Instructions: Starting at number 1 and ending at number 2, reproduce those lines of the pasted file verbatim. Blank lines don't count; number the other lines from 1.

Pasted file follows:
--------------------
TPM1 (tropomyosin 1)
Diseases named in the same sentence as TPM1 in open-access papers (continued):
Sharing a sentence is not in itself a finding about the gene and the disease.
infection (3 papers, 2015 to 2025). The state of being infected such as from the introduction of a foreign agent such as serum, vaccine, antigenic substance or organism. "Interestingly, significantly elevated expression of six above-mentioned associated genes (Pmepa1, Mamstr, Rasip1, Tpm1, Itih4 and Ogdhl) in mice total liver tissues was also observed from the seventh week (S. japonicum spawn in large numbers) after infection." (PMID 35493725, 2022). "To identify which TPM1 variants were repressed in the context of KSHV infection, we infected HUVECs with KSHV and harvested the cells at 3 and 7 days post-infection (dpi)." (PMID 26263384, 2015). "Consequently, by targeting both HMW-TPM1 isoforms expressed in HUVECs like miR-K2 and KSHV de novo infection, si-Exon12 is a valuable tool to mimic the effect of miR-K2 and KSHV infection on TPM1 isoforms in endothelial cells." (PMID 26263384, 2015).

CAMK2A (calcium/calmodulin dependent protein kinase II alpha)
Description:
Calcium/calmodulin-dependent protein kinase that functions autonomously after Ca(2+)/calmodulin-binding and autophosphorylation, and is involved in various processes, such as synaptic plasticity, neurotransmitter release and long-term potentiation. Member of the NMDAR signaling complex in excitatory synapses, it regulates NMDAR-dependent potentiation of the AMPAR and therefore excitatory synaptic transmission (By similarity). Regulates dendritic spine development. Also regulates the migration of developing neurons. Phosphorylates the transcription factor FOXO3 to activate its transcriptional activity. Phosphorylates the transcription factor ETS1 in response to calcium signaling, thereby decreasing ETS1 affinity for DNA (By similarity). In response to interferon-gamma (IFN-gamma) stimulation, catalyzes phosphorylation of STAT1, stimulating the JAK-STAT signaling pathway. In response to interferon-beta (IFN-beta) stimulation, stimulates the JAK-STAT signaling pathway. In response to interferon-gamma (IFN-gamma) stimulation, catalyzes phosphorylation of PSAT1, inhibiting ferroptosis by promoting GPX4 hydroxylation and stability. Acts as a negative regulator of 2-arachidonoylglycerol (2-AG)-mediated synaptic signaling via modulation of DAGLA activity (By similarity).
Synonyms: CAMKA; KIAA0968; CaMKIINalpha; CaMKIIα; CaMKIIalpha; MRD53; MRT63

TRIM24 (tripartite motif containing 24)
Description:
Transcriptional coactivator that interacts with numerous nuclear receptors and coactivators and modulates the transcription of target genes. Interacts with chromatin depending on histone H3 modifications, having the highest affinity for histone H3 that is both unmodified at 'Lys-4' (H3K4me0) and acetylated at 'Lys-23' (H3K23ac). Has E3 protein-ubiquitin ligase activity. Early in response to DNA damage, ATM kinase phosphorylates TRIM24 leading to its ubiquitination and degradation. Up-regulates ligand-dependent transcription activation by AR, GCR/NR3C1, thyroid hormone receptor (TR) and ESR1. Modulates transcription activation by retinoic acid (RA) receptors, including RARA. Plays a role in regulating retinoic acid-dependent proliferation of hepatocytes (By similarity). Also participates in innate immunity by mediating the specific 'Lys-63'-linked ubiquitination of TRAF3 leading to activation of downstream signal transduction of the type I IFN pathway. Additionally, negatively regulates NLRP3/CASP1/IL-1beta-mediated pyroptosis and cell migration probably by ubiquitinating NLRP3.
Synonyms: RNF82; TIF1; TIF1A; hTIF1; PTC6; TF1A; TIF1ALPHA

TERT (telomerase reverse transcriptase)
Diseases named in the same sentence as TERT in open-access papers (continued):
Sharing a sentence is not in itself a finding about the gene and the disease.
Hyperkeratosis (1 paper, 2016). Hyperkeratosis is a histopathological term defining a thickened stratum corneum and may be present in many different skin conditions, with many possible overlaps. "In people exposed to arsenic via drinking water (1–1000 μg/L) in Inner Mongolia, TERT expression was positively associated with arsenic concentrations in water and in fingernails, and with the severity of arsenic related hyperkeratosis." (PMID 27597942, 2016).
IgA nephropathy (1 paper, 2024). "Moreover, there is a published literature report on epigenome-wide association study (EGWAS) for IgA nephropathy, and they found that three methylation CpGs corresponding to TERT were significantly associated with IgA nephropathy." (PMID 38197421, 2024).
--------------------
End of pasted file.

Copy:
TPM1 (tropomyosin 1)
Diseases named in the same sentence as TPM1 in open-access papers (continued):